the city should try the quietest areas such as Brera, the old city or the Navigli quarter. The fashion quarter (il quadrilatero d’oro) also invites visitors to take a stroll and stop and look at some of the many shop windows. The present city centre lies to the northeast, around the central Mussolini railway station, and is dominated by the Pirelli skyscraper, which dates from 1956. Public transport offers visitors a choice, which includes trams, the metro, trolleybuses and buses, as well as the passante ferroviario, a half-train, half-metro service. Any form of public transport will save you time and avoid parking problems. The Azienda Transporti Municipali (http://www. has orange trams and buses that call every ten minutes at each stop. Timetables change depending on whether it’s winter (inverno) or summer (estate). The doors have signals showing where passengers should get on (ingreso) and get off (uscita). Tickets should be purchased before boarding and validated in a machine (convalidare) at the front of the vehicle. Three metro routes (red, green and yellow) are a perfect complement to the trams and buses. The stations have escalators and are usually located close to tram and bus stops. We should finally mention the passante ferroviario, which links the northeast of the city (Bovisa) to the metro and the city centre (Porta Venezia), with stops on the Piazza della Repubblica and Garibaldi, and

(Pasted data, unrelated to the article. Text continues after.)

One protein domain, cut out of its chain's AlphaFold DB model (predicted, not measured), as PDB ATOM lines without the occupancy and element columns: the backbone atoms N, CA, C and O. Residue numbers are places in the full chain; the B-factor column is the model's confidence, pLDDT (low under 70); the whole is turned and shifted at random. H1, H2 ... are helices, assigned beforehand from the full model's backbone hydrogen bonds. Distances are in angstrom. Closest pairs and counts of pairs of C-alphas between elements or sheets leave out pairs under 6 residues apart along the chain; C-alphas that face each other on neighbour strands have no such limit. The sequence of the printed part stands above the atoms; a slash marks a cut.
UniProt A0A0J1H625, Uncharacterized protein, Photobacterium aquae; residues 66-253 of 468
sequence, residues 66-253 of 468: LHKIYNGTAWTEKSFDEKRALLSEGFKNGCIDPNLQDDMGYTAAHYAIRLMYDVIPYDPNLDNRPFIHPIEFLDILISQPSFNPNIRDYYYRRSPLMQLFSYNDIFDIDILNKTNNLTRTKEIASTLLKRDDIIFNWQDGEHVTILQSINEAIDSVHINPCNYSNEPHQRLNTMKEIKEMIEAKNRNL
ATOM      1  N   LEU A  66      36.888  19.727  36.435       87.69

the Radiobus, a night bus service that you have to call to reserve a pick-up from the stop. All public transport tickets can be used on all types of transport and routes and are valid for 75 minutes. They cannot be bought on the vehicle, so you will need to buy them from automatic ticket machines at stops, and also tobacconists and kiosks. A single ticket currently costs one euro and 24-hour (3 euros), 48-hour (5.50 euros) and one-week (6.70 euros) travel passes are available. Milan’s public transport system operates from 6 am to 12.30 am, although there are buses and trams that run until 1.30 am. Official taxis (white, although also yellow) are used a lot for business journeys. They are all fitted with telephones and there are numerous taxi ranks scattered throughout the city. Fares start at 3 euros. Milan is a relatively safe city, although visitors should always avoid the outlying areas, mostly at night. It is not recommended that women walk through the city alone. Pickpockets also take advantage of tourists’ moments of distraction when visiting famous and crowded monuments and on the busiest transport routes. Businesses and offices open at 8.30 am and 4 pm, while fashion boutiques, department stores and bookshops open at 9.30 am and do not close until 9 pm or 10 pm.